Time to honour the great Thomas Wright
NOT SO long ago, a former teacher based in Drogheda called John Philip Holland had a wonderful memorial dedicated to him at Scholars Townhouse.
I wonder when will we get around to honouring a man, born and bred at Queensborough, and who became one of the most remarkable freedom fighters history has ever seen.
Born in 1799, Thomas Wright , a son of Thomas Wright and Mary Montgomery, went off to naval college in Portsmouth at the age of 12.
But the years would see him cast aside throughts of joining the British navy, although he did take part in a blockade mission off the American coast at one stage - he went for adventure instead.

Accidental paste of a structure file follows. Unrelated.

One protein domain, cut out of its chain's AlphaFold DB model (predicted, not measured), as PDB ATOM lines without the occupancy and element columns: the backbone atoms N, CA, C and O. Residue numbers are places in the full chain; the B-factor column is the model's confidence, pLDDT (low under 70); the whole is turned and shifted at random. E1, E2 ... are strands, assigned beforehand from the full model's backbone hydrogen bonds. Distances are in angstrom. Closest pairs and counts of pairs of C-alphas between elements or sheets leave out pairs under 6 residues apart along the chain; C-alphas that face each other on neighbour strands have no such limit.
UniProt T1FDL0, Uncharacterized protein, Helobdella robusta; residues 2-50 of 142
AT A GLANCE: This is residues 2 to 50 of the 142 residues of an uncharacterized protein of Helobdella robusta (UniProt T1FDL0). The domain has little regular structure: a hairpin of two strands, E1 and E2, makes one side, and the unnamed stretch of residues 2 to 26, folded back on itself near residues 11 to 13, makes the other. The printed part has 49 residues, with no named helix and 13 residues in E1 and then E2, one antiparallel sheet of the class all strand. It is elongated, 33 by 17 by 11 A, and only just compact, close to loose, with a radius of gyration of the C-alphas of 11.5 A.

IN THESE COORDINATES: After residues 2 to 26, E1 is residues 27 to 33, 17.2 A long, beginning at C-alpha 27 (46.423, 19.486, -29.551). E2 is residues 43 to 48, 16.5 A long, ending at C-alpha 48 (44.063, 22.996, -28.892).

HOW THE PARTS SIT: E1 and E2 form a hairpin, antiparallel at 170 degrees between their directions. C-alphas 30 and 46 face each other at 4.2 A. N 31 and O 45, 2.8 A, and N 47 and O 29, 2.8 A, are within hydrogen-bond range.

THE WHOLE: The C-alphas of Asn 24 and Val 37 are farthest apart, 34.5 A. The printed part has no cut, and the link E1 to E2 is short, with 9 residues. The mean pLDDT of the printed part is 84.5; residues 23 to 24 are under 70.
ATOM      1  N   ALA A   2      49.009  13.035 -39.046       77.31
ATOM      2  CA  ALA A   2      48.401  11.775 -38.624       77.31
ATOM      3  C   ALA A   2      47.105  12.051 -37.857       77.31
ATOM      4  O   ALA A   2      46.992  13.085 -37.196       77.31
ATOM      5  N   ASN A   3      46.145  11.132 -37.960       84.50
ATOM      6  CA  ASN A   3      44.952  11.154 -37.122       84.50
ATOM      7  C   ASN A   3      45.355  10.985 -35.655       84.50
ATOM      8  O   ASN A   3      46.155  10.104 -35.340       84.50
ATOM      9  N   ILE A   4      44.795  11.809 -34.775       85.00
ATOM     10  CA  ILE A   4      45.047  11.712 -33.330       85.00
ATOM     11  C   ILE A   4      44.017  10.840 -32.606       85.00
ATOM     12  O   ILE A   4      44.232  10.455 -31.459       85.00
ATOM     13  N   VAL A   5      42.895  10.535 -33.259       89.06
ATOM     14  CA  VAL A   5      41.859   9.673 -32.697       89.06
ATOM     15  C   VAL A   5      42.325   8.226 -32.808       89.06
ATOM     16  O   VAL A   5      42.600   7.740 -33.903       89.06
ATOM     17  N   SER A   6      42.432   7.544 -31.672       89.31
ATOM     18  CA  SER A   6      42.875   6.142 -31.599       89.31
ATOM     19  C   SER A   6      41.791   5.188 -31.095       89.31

He ended up in South America where he met Simon Bolivar and they became friends.
From 1819, he fought in many battles and helped end Spanish rule in 1826.
He went off to Guayaquil that year to live, but the battles followed him and he led Ecuador to independence in 1830 and sent up a naval school, becoming commander of the Ecuadorian navy and governor of Guayaquil.
He was driven into exile in Chile for 15 years after a government overthrow, but returned and was involved in attempts to restore rightful leadership to his country.
He died in 1868 and is still heralded by many in that part of South America.
Maybe this is something that Cara and the team at Beaulieu House could develop into an international event - a Thomas Wright Nautical weekend each year, overlooking the Boyne that inspired him to sail the seas.